Capital punishment has traditionally been regarded as the ultimate of these legitimate sanctions. The world's deepening appreciation of the sanctity of human life, however, as well as revulsion at the gross abuses of civil power that darken so much of the contemporary scene, has had the effect of undermining the broad consensus on this subject that once prevailed. Sharp differences of opinion exist as to the efficacy of the death penalty as a deterrent. Public information campaigns by opposing groups point variously to instances in which innocent persons have been sentenced to death in error or to the rising incidence of murders by habitual criminals paroled from prisons. Given the seriousness of the subject, the fallibility of human judgement, and the irreversibility of the sanction itself, it is not surprising that these questions should be exhaustively explored.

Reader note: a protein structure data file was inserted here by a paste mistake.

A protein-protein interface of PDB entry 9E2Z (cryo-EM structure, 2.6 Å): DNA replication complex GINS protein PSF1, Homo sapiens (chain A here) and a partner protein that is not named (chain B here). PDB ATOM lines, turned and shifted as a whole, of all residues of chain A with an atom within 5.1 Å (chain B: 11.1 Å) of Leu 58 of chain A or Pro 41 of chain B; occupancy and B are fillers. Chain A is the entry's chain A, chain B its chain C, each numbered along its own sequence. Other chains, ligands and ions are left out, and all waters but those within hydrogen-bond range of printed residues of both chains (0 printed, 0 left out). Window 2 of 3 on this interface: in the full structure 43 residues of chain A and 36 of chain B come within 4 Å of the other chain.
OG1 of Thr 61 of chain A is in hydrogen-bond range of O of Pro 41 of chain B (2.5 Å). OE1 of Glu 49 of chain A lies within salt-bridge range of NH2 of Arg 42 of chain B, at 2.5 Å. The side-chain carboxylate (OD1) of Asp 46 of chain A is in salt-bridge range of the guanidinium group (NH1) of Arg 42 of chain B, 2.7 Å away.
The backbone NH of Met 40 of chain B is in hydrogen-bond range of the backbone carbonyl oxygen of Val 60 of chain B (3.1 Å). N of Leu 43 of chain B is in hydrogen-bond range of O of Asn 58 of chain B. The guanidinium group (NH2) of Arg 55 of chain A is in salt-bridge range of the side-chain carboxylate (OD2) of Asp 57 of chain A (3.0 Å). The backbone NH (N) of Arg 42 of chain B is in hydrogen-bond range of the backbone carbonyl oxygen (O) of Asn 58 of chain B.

Increasingly, however, the discussion has moved beyond these practical and humanitarian concerns to a deeper moral level. It is here, the Bahá'í community believes, that the real issue lies.
In an understandable urge to protect humanity from the brutal practices of the past, concerned people have asserted that society does not have a moral right to employ capital punishment. The execution of criminals is equated in this view with the crime of murder. The State becomes as guilty as those it judges.
Such an argument calls into question the authority that, in the final analysis, must be held responsible for the protection of both society and its individual members. With only a small minority of dissenting voices, it is universally accepted that civil government has not only the right but the responsibility to defend the population in time of war, recognizing that such defense involves actions many of which are aimed directly at the taking of human life. In the view of the Bahá'í community, this principle applies equally to the moral authority of the State in protecting society against attacks on its members from within. In the final analysis, whatever statutory provisions may seem appropriate from time to time and in a given jurisdiction, society possesses an overriding right to defend itself through actions that may deprive an individual member not only of freedom and property but even of life itself.